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all duck or no dinner

Of a situation, action, or effort resulting in either total success or total failure; all or nothing. We've got one last chance to secure an investor for the company, so it's all duck or no dinner with this meeting!
See also: all, dinner, duck

make a dog's dinner (of something)

To make a mess of or completely ruin something. I thought I could trust Jim to finish the business proposal, but he made a dog's dinner of the whole thing!
See also: dinner, make

rubber chicken dinner

A dinner served at a large catered event, especially a political or corporate fundraising event, in which many people must be served simultaneously and the quality of food suffers as a result. ("Rubber chicken" is sometimes hyphenated.) I'll tell you, though: more than the long hours on the road, the repetitive speeches, or the manic workload, I cannot stand the rubber chicken dinners when I'm on the campaign trail. We really wanted to throw the whole "rubber-chicken dinner" association out the window for our next charity drive, so we've partnered with a local co-op kitchen to bring fresh, home-cooked meals to the table.
See also: chicken, dinner, rubber

like a dog's dinner

1. Very messy and/or disorganized. Primarily heard in UK, Australia. I really need to clean out my closet—it's starting to look like a dog's breakfast in there.
2. Of a person's attire, very showy in a way that attracts negative attention. Look at that fool, all done up like a dog's dinner. Who told him that patterned suit was a good idea?
See also: dinner, like

be done like a (dog's) dinner

To fail or lose. Primarily heard in Australia. Your team will be done like a dog's dinner if they play against the all-star team. I just finished my paper, but class starts in five minutes, and the printer isn't working, so I'm done like a dinner.
See also: dinner, done, like

a dog's breakfast

Very messy and/or disorganized. I really need to clean out my closet—it's starting to look like a dog's breakfast in there.
See also: breakfast

dinner is served

Dinner is ready. A: "All right, everybody, dinner is served." B: "Wow, this all looks delicious!"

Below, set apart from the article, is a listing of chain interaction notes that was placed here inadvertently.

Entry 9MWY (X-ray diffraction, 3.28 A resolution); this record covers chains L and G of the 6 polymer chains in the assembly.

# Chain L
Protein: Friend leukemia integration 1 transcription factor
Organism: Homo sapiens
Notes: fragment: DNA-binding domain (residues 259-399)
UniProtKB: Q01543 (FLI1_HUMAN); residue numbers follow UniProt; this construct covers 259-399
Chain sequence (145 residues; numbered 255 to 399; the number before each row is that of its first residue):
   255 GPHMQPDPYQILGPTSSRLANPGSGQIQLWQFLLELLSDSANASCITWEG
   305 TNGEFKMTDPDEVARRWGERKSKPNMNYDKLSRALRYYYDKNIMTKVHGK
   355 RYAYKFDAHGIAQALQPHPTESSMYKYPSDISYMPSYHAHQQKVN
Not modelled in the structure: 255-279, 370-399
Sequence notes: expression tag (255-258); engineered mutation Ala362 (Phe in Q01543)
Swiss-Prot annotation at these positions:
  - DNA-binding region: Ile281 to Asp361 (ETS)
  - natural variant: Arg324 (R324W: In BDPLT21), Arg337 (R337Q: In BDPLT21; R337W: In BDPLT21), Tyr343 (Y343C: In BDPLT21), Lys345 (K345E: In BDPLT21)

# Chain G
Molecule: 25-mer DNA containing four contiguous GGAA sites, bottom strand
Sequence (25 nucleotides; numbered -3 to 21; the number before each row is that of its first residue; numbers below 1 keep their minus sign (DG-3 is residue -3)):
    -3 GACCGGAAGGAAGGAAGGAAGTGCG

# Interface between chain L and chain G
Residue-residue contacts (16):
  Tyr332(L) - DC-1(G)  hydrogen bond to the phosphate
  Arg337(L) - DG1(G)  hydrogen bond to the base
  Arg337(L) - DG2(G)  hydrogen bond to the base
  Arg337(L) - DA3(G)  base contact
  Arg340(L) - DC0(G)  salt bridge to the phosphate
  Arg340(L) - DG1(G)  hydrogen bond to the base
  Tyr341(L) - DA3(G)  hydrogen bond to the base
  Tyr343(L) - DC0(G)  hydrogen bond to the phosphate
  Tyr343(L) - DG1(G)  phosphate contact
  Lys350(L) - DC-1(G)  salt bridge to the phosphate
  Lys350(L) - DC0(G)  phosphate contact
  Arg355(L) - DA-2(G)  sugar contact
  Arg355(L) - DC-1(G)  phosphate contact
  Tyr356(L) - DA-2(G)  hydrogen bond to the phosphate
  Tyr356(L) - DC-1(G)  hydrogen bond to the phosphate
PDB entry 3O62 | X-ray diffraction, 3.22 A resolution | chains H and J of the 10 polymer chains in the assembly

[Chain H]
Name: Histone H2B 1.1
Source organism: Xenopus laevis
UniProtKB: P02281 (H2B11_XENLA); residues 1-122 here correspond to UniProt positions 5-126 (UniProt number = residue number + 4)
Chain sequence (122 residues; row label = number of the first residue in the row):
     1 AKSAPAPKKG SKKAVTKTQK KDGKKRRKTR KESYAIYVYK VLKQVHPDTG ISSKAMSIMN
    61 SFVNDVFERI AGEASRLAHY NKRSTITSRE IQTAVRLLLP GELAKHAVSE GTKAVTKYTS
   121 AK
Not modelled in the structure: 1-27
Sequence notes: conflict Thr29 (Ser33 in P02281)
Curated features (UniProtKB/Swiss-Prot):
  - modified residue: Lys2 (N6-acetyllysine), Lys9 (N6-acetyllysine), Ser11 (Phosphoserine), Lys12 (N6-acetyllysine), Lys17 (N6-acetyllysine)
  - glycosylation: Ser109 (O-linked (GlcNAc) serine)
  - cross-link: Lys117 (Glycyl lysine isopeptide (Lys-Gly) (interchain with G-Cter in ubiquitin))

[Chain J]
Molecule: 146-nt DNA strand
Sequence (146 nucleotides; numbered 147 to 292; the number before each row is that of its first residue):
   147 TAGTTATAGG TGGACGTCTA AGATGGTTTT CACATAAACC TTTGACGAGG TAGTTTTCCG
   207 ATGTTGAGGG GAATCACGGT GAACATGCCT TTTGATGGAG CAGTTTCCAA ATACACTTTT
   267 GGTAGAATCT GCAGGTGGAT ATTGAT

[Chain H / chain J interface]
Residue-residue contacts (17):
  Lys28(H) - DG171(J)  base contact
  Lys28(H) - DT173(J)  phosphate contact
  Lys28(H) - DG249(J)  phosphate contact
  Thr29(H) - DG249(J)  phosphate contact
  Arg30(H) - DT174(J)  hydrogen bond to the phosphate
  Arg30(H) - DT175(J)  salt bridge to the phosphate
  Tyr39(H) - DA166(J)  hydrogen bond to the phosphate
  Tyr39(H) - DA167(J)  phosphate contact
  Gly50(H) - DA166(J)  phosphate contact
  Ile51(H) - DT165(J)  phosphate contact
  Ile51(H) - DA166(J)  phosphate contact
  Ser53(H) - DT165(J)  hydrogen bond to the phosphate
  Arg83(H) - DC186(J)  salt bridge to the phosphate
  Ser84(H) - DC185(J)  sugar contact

See also: dinner, serve

done up like a dog's dinner

Of a person's attire, very showy in a way that attracts negative attention. Look at that fool, all done up like a dog's dinner. Who told him that patterned suit was a good idea?
See also: dinner, done, like, up

have (done) more (something) than (one) has had hot dinners

To have more experience at something than the person one is speaking to. Oh please, I've completed more of these reports than he's had hot dinners, so no, I'm not going to listen to any of his suggestions.
See also: dinner, have, hot, more

Dinner is served.

It is time to eat dinner. Please come to the table. (As if announced by a butler; often jocular.) Sue: Dinner is served. Mary (aside): Aren't we fancy tonight? "Dinner is served," said Bob, rather formally for a barbecue.
See also: dinner, serve

take someone out to dinner

to take someone as one's guest to a meal at a restaurant. Can I take you out to dinner sometime? We will take out the visitors to dinner tonight.
See also: dinner, out, take

done like a dinner

If you are done like a dinner in a competitive situation, your opponents defeat you completely, often in an unfair way. These laws mean that foreign competitors get done like a dinner.
See also: dinner, done, like

more something than someone has had hot dinners

If you have had or done more something than someone has had hot dinners, you have had a very large number of them or done something a very large number of times. His trainer has probably seen more fights than most men of his age have had hot dinners. She's had more boyfriends than I've had hot dinners.
See also: dinner, hot, more, something

a dog's breakfast


a dog's dinner

If you call something a dog's breakfast or a dog's dinner, you mean that it is badly organized or very untidy. He labelled the Government's plans `a complete dog's breakfast'. Now she's having to watch as those whom she grew up with in politics are in Cabinet and making a dog's breakfast of it. The whole place was a bit of a dog's dinner, really.
See also: breakfast

dressed up like a dog's dinner